Tai O Restaurants

  • Restaurants
    by bpacker
  • Restaurants
    by bpacker
  • Restaurants
    by bpacker

Most Recent Restaurants in Tai O

  • sunnywong's Profile Photo

    salted fish

    by sunnywong Written Mar 8, 2007
    Tai O salt fish

    Tai O is also renowned for native products such as salted fish, dried seafood, shrimp roe and shrimp paste, while fried water convolvulus with shrimp paste and steamed salted fish are pretty poplar dishes.

    Favorite Dish: Meanwhile, favorite food such as Tai O fried rice with diced chicken and salted fish cubes, salt-roasted chicken, fried rice with shrimp roe, steamed pork in shrimp paste which served in Chinese restaurants are also very famous. Or, travelers can also enjoy different kinds of snack and dessert if they like.

    Was this review helpful?

  • bpacker's Profile Photo

    Tai O Seafood Restaurant: Step by Step to Eating the Best Seafood in HK

    by bpacker Updated Dec 26, 2006

    3.5 out of 5 starsHelpfulness

    Tai O's catch of the Day

    Now if you're a true foodie in Hong Kong, you'll know that that the best seafood to be had over here is in Tai O. Contrary to belief, you won't find good seafood in a neon-lit floating restaurant stupidly named after an elephant. The glitz is just expensive razzle dazzle for the foreigners. Tai O is for the more discerning local. Every local worth his salt knows that the seafood in Tai O is sold for a quarter of city prices and is far fresher than those sold in the city since it's caught just off the nearby waters.

    But be forewarned, eating in Tai O is not a straightforward process!

    You'll need to endure a bum-rotting ride on the MTR, squeeze yourself in a slow-moving bus to get to the backwaters of Lantau Island and go on a wild goose chase to get the freshest seafood! If you're still determined, read on and find out how to eat the best seafood in Hong Kong, bpacker style.

    Was this review helpful?

  • bpacker's Profile Photo

    Seafood Restaurant in Tai O: Step 4: See if your fish is still alive..

    by bpacker Updated Nov 24, 2006

    3.5 out of 5 starsHelpfulness

    The poor fish was still wriggling hard and gasping for air in the plastic bag. Guess it has not entered his head that he was to be dinner. This sounds cruel but the fresher the fish, the better he will taste. No chinese will eat a fish that has been dead, frozen for months and made into a fish stick.

    Was this review helpful?

  • bpacker's Profile Photo

    Step One:Buying the Fish

    by bpacker Updated Nov 24, 2006

    3.5 out of 5 starsHelpfulness

    Now if you're a true foodie in Hong Kong, you'll know that that the best seafood to be had over here is in Tai O not in some neon-lit floating restaurant stupidly named after an elephant. The glitz is just expensive razzle dazzle for the foreigners. Tai O is for the more discerning local. Every local worth his salt knows that the seafood in Tai O is sold for a quarter of city prices and is far fresher than those sold in the city since it's caught just off the nearby waters.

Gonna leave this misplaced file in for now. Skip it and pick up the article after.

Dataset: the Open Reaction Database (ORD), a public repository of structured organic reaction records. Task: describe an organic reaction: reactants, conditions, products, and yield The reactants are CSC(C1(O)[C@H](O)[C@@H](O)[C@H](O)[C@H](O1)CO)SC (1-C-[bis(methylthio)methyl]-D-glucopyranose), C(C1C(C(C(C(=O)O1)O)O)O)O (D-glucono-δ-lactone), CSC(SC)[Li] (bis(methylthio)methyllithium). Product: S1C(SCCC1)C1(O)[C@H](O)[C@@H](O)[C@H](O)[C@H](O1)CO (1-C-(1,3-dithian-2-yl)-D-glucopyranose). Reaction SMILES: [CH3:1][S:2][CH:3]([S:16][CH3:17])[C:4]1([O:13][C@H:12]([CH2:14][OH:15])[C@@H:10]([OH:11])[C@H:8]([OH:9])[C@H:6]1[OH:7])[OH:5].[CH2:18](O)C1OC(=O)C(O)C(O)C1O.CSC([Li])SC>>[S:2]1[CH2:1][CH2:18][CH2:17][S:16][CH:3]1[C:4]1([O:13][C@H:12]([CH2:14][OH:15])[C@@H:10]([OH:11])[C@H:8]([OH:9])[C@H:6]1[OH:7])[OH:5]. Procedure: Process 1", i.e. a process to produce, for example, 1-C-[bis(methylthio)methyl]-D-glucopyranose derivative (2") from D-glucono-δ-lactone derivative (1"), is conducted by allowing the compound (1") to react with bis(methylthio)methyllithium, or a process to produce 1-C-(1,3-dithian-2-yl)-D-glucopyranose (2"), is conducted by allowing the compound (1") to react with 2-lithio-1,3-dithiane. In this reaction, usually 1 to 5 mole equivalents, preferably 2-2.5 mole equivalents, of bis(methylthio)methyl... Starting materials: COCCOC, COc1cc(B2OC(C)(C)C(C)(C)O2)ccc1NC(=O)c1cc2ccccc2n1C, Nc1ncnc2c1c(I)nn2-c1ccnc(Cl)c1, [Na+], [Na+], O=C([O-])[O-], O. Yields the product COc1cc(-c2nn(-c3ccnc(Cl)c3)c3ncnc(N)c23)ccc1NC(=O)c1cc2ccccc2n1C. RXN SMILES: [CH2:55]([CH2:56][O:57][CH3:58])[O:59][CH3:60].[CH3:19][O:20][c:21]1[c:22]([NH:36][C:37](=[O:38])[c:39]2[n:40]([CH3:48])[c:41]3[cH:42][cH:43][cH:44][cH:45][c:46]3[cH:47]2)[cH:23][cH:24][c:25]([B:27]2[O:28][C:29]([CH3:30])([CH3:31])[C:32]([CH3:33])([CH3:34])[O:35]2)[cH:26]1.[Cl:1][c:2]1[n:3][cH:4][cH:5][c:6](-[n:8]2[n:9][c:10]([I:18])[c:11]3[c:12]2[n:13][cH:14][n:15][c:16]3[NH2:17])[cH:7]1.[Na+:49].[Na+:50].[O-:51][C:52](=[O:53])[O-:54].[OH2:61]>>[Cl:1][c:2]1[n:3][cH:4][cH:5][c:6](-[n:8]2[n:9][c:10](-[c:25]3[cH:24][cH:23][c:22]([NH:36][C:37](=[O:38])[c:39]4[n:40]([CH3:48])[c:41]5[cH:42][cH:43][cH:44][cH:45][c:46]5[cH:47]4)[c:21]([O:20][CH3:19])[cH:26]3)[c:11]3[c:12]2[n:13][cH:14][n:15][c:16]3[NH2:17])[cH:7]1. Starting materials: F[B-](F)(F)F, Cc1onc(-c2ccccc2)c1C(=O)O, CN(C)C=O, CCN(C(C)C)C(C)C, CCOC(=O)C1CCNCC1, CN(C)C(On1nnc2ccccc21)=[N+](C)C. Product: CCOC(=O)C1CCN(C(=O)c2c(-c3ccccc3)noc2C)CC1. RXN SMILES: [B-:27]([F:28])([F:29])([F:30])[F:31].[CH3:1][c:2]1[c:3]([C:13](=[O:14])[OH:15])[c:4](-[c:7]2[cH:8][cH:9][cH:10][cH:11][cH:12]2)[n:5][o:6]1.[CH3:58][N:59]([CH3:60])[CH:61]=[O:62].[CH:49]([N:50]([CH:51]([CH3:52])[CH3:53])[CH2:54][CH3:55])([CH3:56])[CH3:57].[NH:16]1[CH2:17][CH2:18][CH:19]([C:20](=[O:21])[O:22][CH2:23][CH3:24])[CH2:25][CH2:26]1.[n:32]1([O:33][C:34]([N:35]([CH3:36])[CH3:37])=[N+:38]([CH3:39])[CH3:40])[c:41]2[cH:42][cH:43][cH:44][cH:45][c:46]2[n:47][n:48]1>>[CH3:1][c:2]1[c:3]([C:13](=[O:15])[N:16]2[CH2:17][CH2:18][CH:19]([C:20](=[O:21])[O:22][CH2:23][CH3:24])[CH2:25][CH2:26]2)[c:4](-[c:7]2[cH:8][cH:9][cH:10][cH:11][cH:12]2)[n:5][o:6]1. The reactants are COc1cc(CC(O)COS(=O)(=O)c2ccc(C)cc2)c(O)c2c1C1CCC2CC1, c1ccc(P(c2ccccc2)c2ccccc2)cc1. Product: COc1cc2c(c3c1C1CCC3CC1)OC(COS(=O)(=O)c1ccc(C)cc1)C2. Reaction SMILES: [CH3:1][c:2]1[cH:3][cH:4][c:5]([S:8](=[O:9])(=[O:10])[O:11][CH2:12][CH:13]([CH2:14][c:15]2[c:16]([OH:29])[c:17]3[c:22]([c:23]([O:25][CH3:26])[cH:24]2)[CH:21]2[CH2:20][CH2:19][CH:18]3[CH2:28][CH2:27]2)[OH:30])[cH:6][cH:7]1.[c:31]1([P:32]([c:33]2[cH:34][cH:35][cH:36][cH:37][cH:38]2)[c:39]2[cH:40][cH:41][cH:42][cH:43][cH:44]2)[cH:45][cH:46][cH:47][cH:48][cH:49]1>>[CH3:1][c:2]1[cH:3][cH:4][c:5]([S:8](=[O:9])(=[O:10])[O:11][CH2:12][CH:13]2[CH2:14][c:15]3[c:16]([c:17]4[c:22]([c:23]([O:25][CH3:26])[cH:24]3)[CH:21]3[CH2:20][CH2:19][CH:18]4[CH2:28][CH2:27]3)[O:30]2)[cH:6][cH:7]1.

Now, the most important task is perhaps buying the fish. Why? Well simply because the Pièce de résistance of any Chinese seafood meal is the FISH. And the Chinese are particular about their fish.They'll do anything to get their hands on a fresh fish and they'll have to eat the fish whole, head, tail and all. Having said that, we scoured the whole village for the freshest fish available. To do so, just buy it off the boat! We managed to find a fisherman selling live fish by the footbridge entrance of Tai O.

    Was this review helpful?

  • bpacker's Profile Photo

    Step 2:Selecting your Fish

    by bpacker Updated Nov 24, 2006

    3.5 out of 5 starsHelpfulness

    Whole, fresh fish were swimming literally in the boat. Groupers, SeaBass, Snappers, you name it! We settled a large Flower Grouper and bargained for a reasonable price. The fisherman was in an agreeable mood so he scopped up a wriggling fish for us, bagged it and gave it to us from his boat using a long stick net.

    Was this review helpful?

  • bpacker's Profile Photo

    Tai O Seafood Restaurant: Step by Step to Eating Tai O

    by bpacker Updated Nov 24, 2006

    3 out of 5 starsHelpfulness

    Well, I deliberately put this picture here so that you can see what the poor fish looked like as dinner. It was steamed with spring onions and soya sauce sauteed with garlic. Delicious!

    Was this review helpful?

  • bpacker's Profile Photo

    Step 3: Check your Fish!

    by bpacker Updated Nov 24, 2006

    3 out of 5 starsHelpfulness

    We grabbed our prize catch with glee and examined the poor fella for signs of diseases. In the meantime, one of us dropped some change into the net and gave it to the fisherman.

    Was this review helpful?

Instant Answers: Tai O

Get an instant answer from local experts and frequent travelers

88 travelers online now

Comments

Tai O Restaurants

Reviews and photos of Tai O restaurants posted by real travelers and locals. The best tips for Tai O sightseeing.

View all Tai O hotels